Among notable places to visit here are the Temple of Poseidon, the Zoodochos Pigi Holy Monastery, the Archaeological and Shell Museums, and last but not least, Citronne Art Gallery. Of course, there is no missing the island’s most famous landmark: the Poros Clock Tower. Poised atop a rocky foundation with a magnificent view of the port, this is the island’s “Big Ben,” chiming in to remind you of the time well into the night and in the early morning hours.


A sight special to this island is the Oraia Koimomeni or Sleeping Beauty of Poros: a series of mountains in the distance resembling a reclining woman...a truly spectacular backdrop for a most memorable island sunset. Take a stroll along the harbor and enjoy the view!


A popular destination for Athenians and tourists alike, the port of Poros exudes a very Greek island aura. It offers a perfect mix of daytime bliss and sparkling nightlife.


We suggest visiting Poros for the weekend before heading off to the more mellow...




One of the most popular islands in the Argo-Saronic, a visit to Hydra romantically takes you back in time. Aside from limited municipal vehicles, Hydra to this day remains car and motorcycle-free, relying instead traditionally on donkeys and mules.


The port, originally built during a period of prosperity largely gained from piracy, has been restored and preserved as it was in the 1800’s, making it a wonderful place to sit back and relax at one of the many tavernas, unwind by the clock tower and watch the world - and donkeys, followed by cats - go by.


Hydra’s small rocky coves offer excellent swimming opportunities in crystal clear waters.

Then we head to SPETSES:


A major player in the 1821 War of Independence, the island of Spetses flaunts a sophisticated flair and boasts a longstanding naval tradition, this, evident in the numerous captain’s mansions still standing. A ride through the cobblestone streets on a horse-drawn carriage can transport you back in time in the well-preserved old harbor neighborhood that’s also lined with cafes overlooking the waterfront.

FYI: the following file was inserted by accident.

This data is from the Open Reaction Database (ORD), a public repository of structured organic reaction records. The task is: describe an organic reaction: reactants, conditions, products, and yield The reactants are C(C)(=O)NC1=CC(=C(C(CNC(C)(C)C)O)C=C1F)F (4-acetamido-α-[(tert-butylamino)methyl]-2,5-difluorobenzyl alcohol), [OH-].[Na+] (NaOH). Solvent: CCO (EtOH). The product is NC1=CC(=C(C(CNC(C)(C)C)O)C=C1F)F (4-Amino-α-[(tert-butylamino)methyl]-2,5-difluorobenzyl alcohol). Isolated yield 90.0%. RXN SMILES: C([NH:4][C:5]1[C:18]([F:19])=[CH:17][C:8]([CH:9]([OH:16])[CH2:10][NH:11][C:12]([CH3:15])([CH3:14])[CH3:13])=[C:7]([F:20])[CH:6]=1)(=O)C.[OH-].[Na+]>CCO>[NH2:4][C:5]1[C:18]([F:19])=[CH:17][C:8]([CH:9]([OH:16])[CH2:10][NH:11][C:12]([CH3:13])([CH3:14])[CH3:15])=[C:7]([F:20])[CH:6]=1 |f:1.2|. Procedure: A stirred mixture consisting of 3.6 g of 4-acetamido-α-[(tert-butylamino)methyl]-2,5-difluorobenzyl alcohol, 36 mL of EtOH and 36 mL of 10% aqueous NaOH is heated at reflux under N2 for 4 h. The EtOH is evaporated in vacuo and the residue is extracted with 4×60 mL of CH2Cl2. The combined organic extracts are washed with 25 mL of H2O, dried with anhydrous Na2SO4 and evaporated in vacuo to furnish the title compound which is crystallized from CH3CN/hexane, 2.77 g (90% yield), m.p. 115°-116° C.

The island features two museums well worth a visit. Housed in the 18th century Venetian mansion of the then Governor Hatziyiannis Mexis, the Spetses Museum displays folk art and letters written by the War of Independence heroes including Athanasios Diakos and Kolokotronis. This museum also features archaeological finds dated some 4,000 years. The Bouboulina Museum pays tribute to the 1821 revolution’s famous heroine and naval commander, Laskarina Bouboulina. Based in her home, the museum features rare publications and a weapon collection that was used in the quest for freedom.


Those visiting in September may be lucky enough to witness the annual Armata - a festival celebrating an 1821 battle where a Turkish effigy ship bursts into a fireworks display alluding to victory against Ottoman rule. 


With a rich and highly significant history, the island of Spetses exudes a romantic and heroic aura. Characteristic to this island are the unique naval-themed black and white pebble floor mosaics adorning parts of the street and house courtyards. Depicted in the mosaics are anchors, mermaids, sailboats and more, hinting at the story of the island’s glorious past.

Spetses is a great destination to discover by bicycle. And don’t sail away before trying the island's famous almond sweets - the amygdalota



WORDS: Portes Magazine | Rebecca Hall 

PHOTOS: Anthe Mitrakos | Chris Ouzounis